Preheat the oven to the lowest possible setting, preferably around 140°F (60°C) but no higher than 160°F (70°C). Put the dried peppers on a baking sheet in the oven for 4 hours, then turn the oven off and let the peppers remain in the oven overnight, or for about 12 hours. They will be crisp and crunchy.
Remove them from the oven and transfer them to a blender. Do not let the peppers rest long at room temperature before grinding them or they may absorb moisture and lose some crispness. Blend as fine as possible. Transfer the ground pepper to a clean glass jar, and keep in a cool, dark place, or in the freezer. It will last for up to a year.
Make Ahead RecipeYes
Recipe CourseMain Course, Side Dish
Dietary ConsiderationEgg-free, Halal, Kosher, Lactose-free, Peanut Free, Soy Free, Tree Nut Free, Vegan, Vegetarian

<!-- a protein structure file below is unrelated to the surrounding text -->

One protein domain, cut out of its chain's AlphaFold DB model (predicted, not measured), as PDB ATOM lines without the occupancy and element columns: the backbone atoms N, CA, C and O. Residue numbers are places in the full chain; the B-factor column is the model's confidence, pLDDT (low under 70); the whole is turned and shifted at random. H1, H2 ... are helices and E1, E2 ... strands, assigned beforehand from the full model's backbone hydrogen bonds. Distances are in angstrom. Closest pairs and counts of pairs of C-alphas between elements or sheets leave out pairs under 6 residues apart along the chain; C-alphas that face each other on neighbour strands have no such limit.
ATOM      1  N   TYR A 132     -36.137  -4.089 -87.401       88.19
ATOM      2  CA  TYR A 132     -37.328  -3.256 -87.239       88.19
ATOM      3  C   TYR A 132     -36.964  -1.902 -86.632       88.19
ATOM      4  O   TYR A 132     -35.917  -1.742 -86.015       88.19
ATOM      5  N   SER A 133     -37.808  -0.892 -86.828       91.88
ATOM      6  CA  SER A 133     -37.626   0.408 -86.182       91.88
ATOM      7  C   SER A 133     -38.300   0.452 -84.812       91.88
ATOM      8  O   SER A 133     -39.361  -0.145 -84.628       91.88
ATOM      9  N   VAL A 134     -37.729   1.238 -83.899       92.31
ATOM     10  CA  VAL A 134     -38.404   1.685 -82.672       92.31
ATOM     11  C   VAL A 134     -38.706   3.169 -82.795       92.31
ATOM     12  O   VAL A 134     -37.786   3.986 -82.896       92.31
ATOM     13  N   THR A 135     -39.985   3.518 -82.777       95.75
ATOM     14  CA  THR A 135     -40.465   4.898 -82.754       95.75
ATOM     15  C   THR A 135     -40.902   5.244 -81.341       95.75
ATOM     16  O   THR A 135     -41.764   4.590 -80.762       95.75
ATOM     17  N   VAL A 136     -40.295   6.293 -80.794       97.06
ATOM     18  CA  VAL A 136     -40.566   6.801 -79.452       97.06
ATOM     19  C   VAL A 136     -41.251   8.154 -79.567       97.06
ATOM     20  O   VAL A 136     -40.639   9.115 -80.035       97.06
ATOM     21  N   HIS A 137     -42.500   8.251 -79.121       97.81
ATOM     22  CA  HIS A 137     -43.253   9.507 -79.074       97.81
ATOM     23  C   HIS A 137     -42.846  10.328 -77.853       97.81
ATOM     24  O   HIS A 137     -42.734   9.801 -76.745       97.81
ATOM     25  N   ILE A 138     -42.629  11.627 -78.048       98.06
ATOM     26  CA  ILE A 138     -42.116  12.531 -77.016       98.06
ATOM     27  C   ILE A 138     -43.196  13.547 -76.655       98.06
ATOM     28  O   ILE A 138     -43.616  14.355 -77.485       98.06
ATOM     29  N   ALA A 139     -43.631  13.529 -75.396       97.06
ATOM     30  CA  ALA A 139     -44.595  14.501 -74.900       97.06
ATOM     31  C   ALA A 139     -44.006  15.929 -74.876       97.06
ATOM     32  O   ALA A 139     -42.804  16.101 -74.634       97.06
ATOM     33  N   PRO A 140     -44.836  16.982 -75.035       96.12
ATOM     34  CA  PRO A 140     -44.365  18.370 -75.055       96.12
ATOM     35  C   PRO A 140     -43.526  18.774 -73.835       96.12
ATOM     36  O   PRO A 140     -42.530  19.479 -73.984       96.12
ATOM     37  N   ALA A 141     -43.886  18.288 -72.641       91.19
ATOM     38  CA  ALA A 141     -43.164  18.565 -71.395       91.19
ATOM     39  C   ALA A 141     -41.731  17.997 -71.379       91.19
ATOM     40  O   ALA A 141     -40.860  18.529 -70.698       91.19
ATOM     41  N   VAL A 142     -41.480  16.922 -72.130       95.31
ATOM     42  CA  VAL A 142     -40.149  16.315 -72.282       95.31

Type of DishPizza
- 4¼ cups (1 pound 4 ounces/600 grams) unbleached all-purpose flour, plus more as needed
- 1 tablespoon plus 1 teaspoon kosher salt
- 1½ cups (375 milliliters) warm water (105°F to 110°F/45°C)
- 1 teaspoon active dry yeast
- 3 tablespoons extra virgin olive oil, plus more oil for coating the bowl
- 1 bunch (about 1 pound/450 grams) Swiss chard, leaves separated from ribs
- 1 bunch scallions
- 3 tablespoons kosher salt
- 3 tablespoons minced fresh dill
- 1 tablespoon Calabrian paprika (see Notes) or Spanish sweet paprika
- ¼ to ½ teaspoon ground hot red pepper or hot red pepper flakes
- 2½ tablespoons extra virgin olive oil